It’s easy to let love and passion fall by the wayside, especially after a few years together. Oh, sure, things start out hot n’ heavy. You invest time, money, energy. You can’t eat or sleep. Nothing gets in the way of you and your beloved business.
But after a while, things aren’t going so well. Or maybe they’re just okay and you’ve gotten bored. You find yourself neglecting the tasks that keep the passion burning, things you used to love doing. You can’t seem to stay on track and things are stagnating. Or—worse still—maybe it’s starting to look like this is the end.
If any of this sounds familiar, resist the urge to throw in the towel. Your relationship with your business can get better if you put the work in. Follow these steps to fall back in love with your business.
1. Remember Why You Started
Whether you’re talking about a marriage or a business venture, it’s helpful to take a few moments to think about why you started in the first place. Were you passionate about the work you did? Did you want to find a way to help people with a specific problem? Did you feel a calling to go into this line of work?
Something caused you to break off from the traditional path of 9-5 office work and start your own venture. Figure out what that was and remind yourself that those feelings of passion and fulfillment are still possible.
2. Identify the Problem
What can be a tricky and delicate exercise in couples therapy is essential when examining your business. (And, luckily, feelings are much less likely to be hurt.) Before you can fix what’s wrong, you have to know what’s wrong. Write down what you think the problem is, then keep asking yourself Why? until you get to the root of the issue.
I hate going to work every day. Why? Because there’s too much to do and not enough time. Why? Because I don’t delegate anything.
Hmm…maybe the real problem is that you try to do everything yourself, and simply delegating tasks to a trusted employee, consultant, or contractor would take some of the load off.
Try this out with any and all problems you can identify and see if you can’t come up with a simple solution that would solve everything. Our hypothetical entrepreneur above might even want to keep asking Why? until he finds out why he doesn’t delegate anything. Perhaps the problem is that he doesn’t trust his staff enough, or that the staff is untrustworthy, in which case he either needs to let go a bit more or hire a better staff.
3. Adjust Your Expectations
Nobody’s perfect, so it’s probably asking too much if you want your startup to make a million dollars in its first year. Step back and take a good, hard look at your business’ abilities and limitations. Be brutally realistic. Meet with a consultant if you feel the need to. Having lofty goals is great…but only if you have a realistic plan for reaching them.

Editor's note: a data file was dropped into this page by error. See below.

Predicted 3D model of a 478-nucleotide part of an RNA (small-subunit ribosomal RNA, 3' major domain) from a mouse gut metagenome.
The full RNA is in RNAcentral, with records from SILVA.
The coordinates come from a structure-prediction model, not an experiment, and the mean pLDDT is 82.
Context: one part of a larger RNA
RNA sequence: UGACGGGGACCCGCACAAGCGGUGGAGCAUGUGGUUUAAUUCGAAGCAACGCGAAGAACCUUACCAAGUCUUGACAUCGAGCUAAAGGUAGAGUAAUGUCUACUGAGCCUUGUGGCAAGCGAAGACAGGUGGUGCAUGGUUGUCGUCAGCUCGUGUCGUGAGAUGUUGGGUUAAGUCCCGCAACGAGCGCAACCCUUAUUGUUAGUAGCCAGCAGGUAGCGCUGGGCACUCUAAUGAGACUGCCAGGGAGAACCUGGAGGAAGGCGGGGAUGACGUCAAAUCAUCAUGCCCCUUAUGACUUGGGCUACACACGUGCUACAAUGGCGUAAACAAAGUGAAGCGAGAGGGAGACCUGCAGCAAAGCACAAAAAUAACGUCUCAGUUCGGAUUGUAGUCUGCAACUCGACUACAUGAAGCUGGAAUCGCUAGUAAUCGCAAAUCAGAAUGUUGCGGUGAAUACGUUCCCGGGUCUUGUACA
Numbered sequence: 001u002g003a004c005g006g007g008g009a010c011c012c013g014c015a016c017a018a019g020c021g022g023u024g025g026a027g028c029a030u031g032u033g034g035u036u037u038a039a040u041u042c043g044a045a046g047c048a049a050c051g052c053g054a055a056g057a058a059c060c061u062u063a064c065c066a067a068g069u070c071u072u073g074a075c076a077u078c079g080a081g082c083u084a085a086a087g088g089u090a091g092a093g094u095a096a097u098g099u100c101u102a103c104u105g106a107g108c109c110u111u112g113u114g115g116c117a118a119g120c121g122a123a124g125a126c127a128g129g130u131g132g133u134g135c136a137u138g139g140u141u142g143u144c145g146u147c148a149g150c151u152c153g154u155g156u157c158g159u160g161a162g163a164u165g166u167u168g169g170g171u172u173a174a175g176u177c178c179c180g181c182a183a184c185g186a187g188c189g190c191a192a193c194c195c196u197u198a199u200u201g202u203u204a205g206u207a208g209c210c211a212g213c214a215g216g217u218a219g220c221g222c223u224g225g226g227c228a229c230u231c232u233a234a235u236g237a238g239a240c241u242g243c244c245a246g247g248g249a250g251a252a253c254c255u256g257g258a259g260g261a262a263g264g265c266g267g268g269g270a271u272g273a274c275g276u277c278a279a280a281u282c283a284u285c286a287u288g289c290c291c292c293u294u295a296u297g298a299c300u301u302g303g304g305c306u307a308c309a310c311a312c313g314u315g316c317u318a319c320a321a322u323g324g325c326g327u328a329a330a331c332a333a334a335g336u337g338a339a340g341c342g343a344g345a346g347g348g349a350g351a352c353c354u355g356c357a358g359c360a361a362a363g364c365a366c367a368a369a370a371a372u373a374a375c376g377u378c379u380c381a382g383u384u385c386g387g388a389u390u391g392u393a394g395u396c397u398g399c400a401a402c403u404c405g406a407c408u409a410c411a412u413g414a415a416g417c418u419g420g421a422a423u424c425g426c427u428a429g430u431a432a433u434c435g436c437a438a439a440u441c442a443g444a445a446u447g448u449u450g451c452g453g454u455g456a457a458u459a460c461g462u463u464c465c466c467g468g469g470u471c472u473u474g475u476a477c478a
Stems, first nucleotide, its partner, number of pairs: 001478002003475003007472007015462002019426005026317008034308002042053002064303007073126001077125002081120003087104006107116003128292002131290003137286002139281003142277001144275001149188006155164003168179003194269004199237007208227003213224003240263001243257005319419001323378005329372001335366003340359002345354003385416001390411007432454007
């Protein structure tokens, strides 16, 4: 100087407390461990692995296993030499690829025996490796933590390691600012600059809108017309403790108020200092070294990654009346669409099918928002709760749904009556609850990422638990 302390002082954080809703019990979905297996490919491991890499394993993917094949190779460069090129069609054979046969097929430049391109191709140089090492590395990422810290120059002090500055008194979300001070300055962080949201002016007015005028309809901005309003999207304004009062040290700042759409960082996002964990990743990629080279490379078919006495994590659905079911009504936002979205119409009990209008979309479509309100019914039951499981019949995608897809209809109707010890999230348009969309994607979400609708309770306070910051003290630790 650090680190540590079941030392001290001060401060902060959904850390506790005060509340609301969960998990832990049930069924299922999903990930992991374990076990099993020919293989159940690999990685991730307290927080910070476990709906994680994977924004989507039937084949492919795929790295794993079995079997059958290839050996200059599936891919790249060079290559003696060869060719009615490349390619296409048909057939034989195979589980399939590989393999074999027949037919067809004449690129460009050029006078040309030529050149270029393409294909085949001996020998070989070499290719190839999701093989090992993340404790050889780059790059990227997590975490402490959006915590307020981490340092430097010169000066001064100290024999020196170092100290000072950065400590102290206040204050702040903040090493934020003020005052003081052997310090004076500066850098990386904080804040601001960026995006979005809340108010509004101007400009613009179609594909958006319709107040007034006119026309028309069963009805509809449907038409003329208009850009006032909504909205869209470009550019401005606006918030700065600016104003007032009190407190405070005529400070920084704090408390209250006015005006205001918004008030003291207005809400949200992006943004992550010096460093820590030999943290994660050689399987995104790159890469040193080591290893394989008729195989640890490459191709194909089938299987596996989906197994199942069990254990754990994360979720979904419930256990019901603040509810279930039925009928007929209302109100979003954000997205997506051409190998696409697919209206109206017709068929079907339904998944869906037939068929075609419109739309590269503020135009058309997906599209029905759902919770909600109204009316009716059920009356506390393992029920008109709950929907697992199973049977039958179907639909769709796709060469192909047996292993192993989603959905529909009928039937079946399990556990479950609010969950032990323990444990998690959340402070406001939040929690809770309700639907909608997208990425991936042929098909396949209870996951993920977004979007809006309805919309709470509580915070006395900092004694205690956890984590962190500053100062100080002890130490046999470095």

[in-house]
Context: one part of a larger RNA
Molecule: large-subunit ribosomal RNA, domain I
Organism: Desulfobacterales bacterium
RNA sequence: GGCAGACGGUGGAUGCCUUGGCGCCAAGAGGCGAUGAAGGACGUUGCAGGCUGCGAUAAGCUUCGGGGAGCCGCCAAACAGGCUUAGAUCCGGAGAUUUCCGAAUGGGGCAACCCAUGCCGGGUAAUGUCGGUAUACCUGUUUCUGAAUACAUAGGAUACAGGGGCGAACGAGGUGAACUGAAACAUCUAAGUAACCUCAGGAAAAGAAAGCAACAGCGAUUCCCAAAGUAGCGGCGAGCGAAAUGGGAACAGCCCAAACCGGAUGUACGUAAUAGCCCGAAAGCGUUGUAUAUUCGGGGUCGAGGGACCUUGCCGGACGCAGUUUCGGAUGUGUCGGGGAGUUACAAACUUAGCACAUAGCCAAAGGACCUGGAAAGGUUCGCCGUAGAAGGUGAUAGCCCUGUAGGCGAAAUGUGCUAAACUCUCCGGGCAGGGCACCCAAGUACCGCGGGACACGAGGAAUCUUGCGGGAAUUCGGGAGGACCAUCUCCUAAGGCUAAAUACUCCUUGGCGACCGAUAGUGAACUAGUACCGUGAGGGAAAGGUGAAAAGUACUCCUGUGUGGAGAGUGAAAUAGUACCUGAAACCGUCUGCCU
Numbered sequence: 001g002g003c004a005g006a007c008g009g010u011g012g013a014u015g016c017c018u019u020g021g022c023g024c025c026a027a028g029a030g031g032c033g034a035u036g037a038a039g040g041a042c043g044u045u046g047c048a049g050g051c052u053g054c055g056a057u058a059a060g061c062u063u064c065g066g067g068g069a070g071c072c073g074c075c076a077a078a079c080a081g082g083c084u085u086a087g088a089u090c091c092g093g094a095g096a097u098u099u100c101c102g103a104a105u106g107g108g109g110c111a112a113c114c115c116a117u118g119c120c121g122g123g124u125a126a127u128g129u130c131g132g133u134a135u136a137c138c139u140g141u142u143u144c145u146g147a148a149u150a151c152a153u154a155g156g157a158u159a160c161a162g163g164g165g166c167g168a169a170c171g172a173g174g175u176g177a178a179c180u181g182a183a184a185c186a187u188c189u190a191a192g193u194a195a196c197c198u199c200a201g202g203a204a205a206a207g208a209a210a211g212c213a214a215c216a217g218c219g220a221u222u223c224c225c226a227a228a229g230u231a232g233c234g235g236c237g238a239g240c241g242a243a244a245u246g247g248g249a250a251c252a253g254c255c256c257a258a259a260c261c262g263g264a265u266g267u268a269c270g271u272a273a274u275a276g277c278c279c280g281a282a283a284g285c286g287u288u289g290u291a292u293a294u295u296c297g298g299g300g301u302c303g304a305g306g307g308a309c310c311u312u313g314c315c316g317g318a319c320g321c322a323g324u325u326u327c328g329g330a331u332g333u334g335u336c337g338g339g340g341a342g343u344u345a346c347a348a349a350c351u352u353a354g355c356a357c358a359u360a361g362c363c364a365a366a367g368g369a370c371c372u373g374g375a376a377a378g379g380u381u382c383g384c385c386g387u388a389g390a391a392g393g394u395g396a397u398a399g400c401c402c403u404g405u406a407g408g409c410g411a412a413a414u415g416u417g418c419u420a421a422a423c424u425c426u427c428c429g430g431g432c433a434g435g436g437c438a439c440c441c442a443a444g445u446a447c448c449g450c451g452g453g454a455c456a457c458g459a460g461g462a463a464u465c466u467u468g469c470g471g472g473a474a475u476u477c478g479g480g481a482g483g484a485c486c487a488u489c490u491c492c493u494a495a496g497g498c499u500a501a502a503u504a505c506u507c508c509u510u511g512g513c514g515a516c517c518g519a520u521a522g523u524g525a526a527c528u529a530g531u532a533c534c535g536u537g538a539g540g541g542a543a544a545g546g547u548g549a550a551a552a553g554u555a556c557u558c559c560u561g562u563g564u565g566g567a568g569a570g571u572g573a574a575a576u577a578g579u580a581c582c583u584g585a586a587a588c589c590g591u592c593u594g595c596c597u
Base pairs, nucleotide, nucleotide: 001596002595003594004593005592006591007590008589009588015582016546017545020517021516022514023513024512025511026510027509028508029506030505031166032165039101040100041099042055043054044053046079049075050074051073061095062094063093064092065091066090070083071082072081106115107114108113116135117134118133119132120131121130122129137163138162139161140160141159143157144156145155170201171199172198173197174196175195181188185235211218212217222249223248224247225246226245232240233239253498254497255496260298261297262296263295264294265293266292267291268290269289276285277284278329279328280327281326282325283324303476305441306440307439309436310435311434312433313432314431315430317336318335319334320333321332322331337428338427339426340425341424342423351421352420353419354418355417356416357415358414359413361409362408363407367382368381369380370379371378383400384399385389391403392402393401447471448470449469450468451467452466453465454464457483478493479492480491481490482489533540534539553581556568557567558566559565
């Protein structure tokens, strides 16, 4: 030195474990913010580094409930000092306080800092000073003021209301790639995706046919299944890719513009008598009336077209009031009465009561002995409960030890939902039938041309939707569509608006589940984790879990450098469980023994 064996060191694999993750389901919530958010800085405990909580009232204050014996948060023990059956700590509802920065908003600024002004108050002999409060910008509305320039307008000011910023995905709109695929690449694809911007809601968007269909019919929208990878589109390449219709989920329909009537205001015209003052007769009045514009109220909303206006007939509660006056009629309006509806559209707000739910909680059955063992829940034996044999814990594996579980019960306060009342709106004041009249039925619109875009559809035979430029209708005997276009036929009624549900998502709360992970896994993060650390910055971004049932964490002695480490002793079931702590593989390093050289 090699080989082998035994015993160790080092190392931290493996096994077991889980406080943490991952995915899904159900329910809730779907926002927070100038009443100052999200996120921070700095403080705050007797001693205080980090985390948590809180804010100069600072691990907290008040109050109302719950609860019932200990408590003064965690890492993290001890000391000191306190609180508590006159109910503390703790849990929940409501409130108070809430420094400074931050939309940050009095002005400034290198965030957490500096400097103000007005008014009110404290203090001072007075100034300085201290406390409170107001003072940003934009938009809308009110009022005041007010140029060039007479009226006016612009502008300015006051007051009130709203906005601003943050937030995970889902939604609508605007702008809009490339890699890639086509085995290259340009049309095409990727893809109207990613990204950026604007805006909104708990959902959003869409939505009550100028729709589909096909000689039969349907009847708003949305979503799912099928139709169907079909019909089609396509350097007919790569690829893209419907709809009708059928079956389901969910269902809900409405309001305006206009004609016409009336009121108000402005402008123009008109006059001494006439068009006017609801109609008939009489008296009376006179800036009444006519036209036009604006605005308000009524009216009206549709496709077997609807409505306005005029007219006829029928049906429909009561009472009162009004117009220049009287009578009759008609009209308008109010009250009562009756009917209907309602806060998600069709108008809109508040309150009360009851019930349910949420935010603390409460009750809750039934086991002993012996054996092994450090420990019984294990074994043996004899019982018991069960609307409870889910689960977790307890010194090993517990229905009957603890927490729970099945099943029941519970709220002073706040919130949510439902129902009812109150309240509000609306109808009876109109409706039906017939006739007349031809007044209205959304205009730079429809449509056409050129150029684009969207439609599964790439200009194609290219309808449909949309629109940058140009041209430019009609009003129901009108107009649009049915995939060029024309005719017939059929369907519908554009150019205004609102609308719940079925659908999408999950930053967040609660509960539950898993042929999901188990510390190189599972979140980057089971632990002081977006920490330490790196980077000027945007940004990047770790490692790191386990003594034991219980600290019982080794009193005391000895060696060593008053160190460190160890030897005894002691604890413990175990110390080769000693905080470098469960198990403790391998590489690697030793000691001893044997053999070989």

Keep in mind that this can also extend to the expectations you have for your employees, customers, and business partners. There’s a fine line between having high standards and setting someone up for failure.
4. Have an Honest Heart-to-Heart
Repairing any relationship usually involves a cathartic sit-down where all the frustrations and complaints come out. Hashing things out with your business will be a little bit easier (and hopefully involve less crying) than dealing with a person, but can still be a struggle, particularly if you’re not honest with yourself.
- Listen to your business. If your business is sending you loud and clear signals about what it needs to thrive, don’t ignore them. (Imagine if your significant other did that to you.)
- Tell your business what you need from it. More time at home? Clear directions on what to do next? Businesses, like relationships, are a two-way street. If something about your company isn’t working for you, change it.
- Recognize that you may be part of the problem. As in any relationship, be open to the fact that some of your business’ problems are your fault and not the result of the stars being misaligned.
- Follow through on your promises. Set concrete solutions in place. This is not the time to simply say, “I’ll do better next time.” Tell your business exactly what you plan to do in the future to make sure you never again find yourself at this level of apathy.
- Hold yourself accountable. Set up a regular, recurring appointment (Don’t cancel! Neither businesses nor people like to be stood up.) to check in and see how things are going. And don’t be afraid to make adjustments as necessary; relationships change over time.
5. Spend Quality Time Together
You already know you should be spending time on your business, but quality is more important than quantity. By all means, complete the necessary tasks that keep your business running, but set aside some time to “date” your business, too.
Don’t let yourself get bogged down by the daily distractions of employees, clients, and that ever-lengthening to-do list. Take some time every once in a while to set everything else aside and focus on building your business. Appreciate what it does for you. Give it a little gift to say “thank you.” Spend time doing those things you used to love doing back when you were getting your business off the ground.
We’ve said it before: taking care of your business will keep everyone happy (including your customers). So make sure you have a strong relationship before you let your attention get pulled elsewhere.
Of course, the most important piece of relationship advice we can give you is to remember that relationships take work. There’s no such thing as a “set it and forget it” type business. (And if that’s the type of entrepreneurial spirit you have, maybe you should consider going back to the 9-5.)
Clarity Creative Group is a web design & internet marketing company located in beautiful Orlando, Florida. We love and appreciate our business every day. It has really nice eyes.